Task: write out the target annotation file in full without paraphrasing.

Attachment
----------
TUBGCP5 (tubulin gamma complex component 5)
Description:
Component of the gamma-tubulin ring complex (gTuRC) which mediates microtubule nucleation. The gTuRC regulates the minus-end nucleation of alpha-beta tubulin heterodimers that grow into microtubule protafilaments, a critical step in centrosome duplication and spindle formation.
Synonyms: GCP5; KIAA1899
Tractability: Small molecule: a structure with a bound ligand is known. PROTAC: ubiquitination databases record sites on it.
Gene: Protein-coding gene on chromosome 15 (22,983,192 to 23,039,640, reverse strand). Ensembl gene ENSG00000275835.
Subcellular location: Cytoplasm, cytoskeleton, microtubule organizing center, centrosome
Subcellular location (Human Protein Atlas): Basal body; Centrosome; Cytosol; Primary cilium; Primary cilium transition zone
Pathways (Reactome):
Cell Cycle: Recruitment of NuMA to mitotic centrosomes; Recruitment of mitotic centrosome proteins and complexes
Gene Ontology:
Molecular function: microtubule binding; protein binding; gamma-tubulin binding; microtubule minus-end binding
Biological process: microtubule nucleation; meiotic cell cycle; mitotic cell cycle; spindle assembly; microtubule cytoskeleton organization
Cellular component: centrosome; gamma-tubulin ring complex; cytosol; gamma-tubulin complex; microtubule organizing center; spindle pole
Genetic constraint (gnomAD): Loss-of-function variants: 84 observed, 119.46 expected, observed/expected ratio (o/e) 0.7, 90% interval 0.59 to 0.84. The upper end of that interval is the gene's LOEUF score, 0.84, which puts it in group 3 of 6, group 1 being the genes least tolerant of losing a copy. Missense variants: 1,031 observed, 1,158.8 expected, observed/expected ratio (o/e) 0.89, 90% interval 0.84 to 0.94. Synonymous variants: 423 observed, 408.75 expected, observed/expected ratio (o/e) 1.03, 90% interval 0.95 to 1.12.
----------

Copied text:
TUBGCP5 (tubulin gamma complex component 5)
Description:
Component of the gamma-tubulin ring complex (gTuRC) which mediates microtubule nucleation. The gTuRC regulates the minus-end nucleation of alpha-beta tubulin heterodimers that grow into microtubule protafilaments, a critical step in centrosome duplication and spindle formation.
Synonyms: GCP5; KIAA1899
Tractability: Small molecule: a structure with a bound ligand is known. PROTAC: ubiquitination databases record sites on it.
Gene: Protein-coding gene on chromosome 15 (22,983,192 to 23,039,640, reverse strand). Ensembl gene ENSG00000275835.
Subcellular location: Cytoplasm, cytoskeleton, microtubule organizing center, centrosome
Subcellular location (Human Protein Atlas): Basal body; Centrosome; Cytosol; Primary cilium; Primary cilium transition zone
Pathways (Reactome):
Cell Cycle: Recruitment of NuMA to mitotic centrosomes; Recruitment of mitotic centrosome proteins and complexes
Gene Ontology:
Molecular function: microtubule binding; protein binding; gamma-tubulin binding; microtubule minus-end binding
Biological process: microtubule nucleation; meiotic cell cycle; mitotic cell cycle; spindle assembly; microtubule cytoskeleton organization
Cellular component: centrosome; gamma-tubulin ring complex; cytosol; gamma-tubulin complex; microtubule organizing center; spindle pole
Genetic constraint (gnomAD): Loss-of-function variants: 84 observed, 119.46 expected, observed/expected ratio (o/e) 0.7, 90% interval 0.59 to 0.84. The upper end of that interval is the gene's LOEUF score, 0.84, which puts it in group 3 of 6, group 1 being the genes least tolerant of losing a copy. Missense variants: 1,031 observed, 1,158.8 expected, observed/expected ratio (o/e) 0.89, 90% interval 0.84 to 0.94. Synonymous variants: 423 observed, 408.75 expected, observed/expected ratio (o/e) 1.03, 90% interval 0.95 to 1.12.